For this reason, it’s recommended that women with unexplained infertility and reproductive disorders should receive tests for celiac disease. After all, most of these conditions may soon disappear or become reversed when a sufferer goes onto a gluten-free diet. Find out more about celiac disease, and how to get tested.

What is Infertility?

Infertility refers to when a man can’t contribute to pregnancy, or when a woman can’t get pregnant despite having unprotected sex. There are many definitions of infertility out there, but it generally encompasses a couple that has been trying to conceive unsuccessfully for at least 12 months, while having regular, unprotected sex.

Additionally, some women can get pregnant but then suffer repeated miscarriages, or deliver prematurely. CDC estimates that about 12 percent of American women have difficulty either carrying a pregnancy to term or getting pregnant.

In about 75 percent of infertility cases, the cause can be identified or explained, the most common causes being ovulation problems, cervical mucus thickening, endometriosis, fibroids, pelvic inflammatory disease, and premature ovarian failure.

Sterilization, surgical scarring, and some medications or aggressive drug treatments may also cause infertility.

Of course, it follows that as 75 percent of infertility cases are explicable, the remaining 25 percent go unexplained, and this is where infertility specialists sometimes suspect the involvement of celiac disease.

Infertility & Untreated Celiac Disease: What Does Medical Research Say?

infertility & Untreated Celiac Disease

Research and meta-data analysis studies scrutinizing a possible connection between infertility and celiac disease have yielded markedly contradictory results.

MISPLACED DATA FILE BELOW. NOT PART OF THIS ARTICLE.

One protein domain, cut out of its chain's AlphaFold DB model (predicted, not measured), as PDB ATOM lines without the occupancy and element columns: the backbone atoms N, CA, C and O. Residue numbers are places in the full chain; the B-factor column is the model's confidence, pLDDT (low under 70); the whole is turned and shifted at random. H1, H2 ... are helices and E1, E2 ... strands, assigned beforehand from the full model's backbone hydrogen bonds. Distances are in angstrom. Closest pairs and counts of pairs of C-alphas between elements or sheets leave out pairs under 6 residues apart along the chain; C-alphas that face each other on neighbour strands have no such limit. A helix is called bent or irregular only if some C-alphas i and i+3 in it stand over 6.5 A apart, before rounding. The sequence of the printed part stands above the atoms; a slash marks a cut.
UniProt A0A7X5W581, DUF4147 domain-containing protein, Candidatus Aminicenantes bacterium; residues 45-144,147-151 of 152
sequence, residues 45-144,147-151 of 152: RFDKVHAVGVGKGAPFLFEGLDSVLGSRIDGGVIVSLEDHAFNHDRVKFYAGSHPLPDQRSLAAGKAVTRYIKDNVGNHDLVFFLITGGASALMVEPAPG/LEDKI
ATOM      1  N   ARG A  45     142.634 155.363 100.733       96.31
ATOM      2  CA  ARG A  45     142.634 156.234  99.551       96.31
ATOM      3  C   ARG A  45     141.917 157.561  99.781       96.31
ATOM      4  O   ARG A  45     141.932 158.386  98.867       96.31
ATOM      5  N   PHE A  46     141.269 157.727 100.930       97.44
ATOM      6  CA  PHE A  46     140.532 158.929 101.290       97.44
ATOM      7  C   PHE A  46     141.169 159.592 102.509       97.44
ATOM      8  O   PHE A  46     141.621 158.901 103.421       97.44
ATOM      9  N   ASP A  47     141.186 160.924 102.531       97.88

Some studies examining the data of infertile women in comparison to the general population showed no increased celiac disease prevalence. For example, a 2014 cohort study published in the journal Gastroenterology, by Dr. Joe West and his colleagues at Nottingham University, found celiac women no more likely to be diagnosed with infertility than females in the general population. Their expansive, 20-year study analyzed the extensive clinical data of over 2 million women aged between 15 and 45 in the UK. Dr. West, however, noted one exception in respect of females diagnosed with celiac disease between 25 and 29 years of age, where the prevalence of reported infertility was said to be 41 percent higher than in non-celiac counterparts. Even so, Dr. West’s team still concluded that women with treated celiac disease (who already were on a lifelong, gluten-free diet) didn’t seem to have any greater risk of developing fertility problems than non-celiac women.

Other recent clinical studies have concluded that women with untreated or undiagnosed celiac disease may have an elevated risk of infertility, some suggesting this may be a two-way street.

Unexplained Infertility–Some Studies

A further burgeoning body of varied medical research studies suggest that women with unexplained infertility do have 2x to 6x higher odds of being diagnosed with celiac disease.

The bottom line is, within this context, the exact figure and stated odds depend on which study you’re reading.

Firstly, a 2016 meta-analysis study published in the Journal of Clinical Gastroenterology revealed that women with unexplained infertility may have around a 6x higher probability of being diagnosed with celiac disease than the general population.

The same study found that women with infertility (cause known or unknown) were 3.5 times more likely to have celiac disease than the “controls.”